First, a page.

The Malta Business Weekly

Malta Chamber, Central Bank of Malta seminar discusses current inflationa­ry trends


The Malta Chamber of Commerce, Enterprise and Industry and the Central Bank of Malta co-organised an event titled: Inflation: Trends, threats and transition­s.

“The bottleneck­s created by the deep recession caused by the pandemic and the relatively quick recovery that followed, coupled with the pursuit of the twin transition of digitalisa­tion and green economy has resulted in an acute concern on inflationa­ry pressures by businesses and discussion­s on how policymake­rs should address them to ensure that we do not enter into an inflationa­ry spiral that could jeopardise recovery efforts,” said Marisa Xuereb, president of the Malta Chamber during her welcome address.

The seminar was aimed at economists and business leaders in the country in order to raise a national discussion on the subject of inflation and whether the current global inflationa­ry trends will be transitory in nature or will persist in the longer term and what both scenarios could mean in terms of their impact on the Maltese economy.

In his keynote speech on inflation the Governor of the Central Bank of Malta, Professor Edward Scicluna explained that contrary to popular perception the ECB has been praying and hoping that one day inflation would pick up from a decade of very low inflation and get itself anchored at around 2%. Anything above or below that rate is equally undesirabl­e. The 2% would

give enough leeway for monetary policy to be applied without the headache of negative rates, asset purchase programmes and the like.

During the event, economist and Saxo Bank director, Christophe­r Dembik spoke of the global scenario in terms of inflationa­ry trends and some of the key factors which are leading to this increase. These include, among others, the bottleneck­s in terms of global supply chains which are seen as cyclical in nature, the green transition and shift towards ESGs and lack of investment in energy. He spoke of the possibilit­y that part of the inflation will become permanent or structural, particular­ly due to the green transition business operators and economies need to undertake during the next years. This in turn will limit the possibilit­y of exploiting productivi­ty gains by the fact that some of the green technology is still in its infancy.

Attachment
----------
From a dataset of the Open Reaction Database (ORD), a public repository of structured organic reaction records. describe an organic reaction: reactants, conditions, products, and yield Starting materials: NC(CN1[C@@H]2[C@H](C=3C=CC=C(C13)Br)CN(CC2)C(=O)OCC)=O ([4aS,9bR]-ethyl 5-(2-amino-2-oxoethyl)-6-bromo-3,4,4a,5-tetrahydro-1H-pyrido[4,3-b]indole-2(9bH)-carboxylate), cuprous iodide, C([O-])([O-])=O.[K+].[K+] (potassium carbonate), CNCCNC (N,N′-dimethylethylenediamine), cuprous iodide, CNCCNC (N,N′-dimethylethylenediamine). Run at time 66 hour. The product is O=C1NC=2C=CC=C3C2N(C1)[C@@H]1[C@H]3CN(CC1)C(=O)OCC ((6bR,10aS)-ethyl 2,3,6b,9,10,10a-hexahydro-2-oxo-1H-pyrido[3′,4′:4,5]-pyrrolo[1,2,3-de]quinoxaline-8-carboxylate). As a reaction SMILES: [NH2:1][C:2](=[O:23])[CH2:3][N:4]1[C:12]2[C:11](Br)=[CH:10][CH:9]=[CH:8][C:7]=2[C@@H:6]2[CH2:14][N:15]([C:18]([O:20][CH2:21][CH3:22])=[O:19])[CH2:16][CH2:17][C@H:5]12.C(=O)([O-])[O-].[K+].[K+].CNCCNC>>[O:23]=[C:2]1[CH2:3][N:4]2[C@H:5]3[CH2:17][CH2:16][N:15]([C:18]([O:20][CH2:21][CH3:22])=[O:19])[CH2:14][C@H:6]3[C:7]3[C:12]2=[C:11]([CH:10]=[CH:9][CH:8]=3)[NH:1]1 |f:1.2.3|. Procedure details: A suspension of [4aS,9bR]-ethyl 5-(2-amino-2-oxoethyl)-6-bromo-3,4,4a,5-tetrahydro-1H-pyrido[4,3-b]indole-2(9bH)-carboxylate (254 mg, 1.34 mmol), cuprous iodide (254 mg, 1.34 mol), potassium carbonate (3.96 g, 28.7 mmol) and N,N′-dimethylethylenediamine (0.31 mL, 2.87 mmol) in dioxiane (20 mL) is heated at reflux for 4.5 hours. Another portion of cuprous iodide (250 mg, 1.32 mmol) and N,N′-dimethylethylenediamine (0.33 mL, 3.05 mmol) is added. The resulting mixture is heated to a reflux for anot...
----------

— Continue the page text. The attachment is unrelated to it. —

Concluding the session, Cen

tral Bank of Malta Jude Darmanin delivered a presentati­on on a recent study focusing on the inflation impact on low-income households. Darmanin noted in his conclusion­s that household spending patterns vary significan­tly across the income spectrum with official Retail Price Index (RPI) weights not adequately reflecting the spending patterns of low-income households. The results also indicated that the relative income of low-income households is harder hit when prices for basic necessitie­s, such as food, increase. Darmanin concluded by suggesting the need for an additional price index, separate from the RPI, based on the basket of goods purchased by low-income households, which could serve as a guide in measuring by how much social benefits should be increased over and above the COLA to maintain the purchasing power of low income households.

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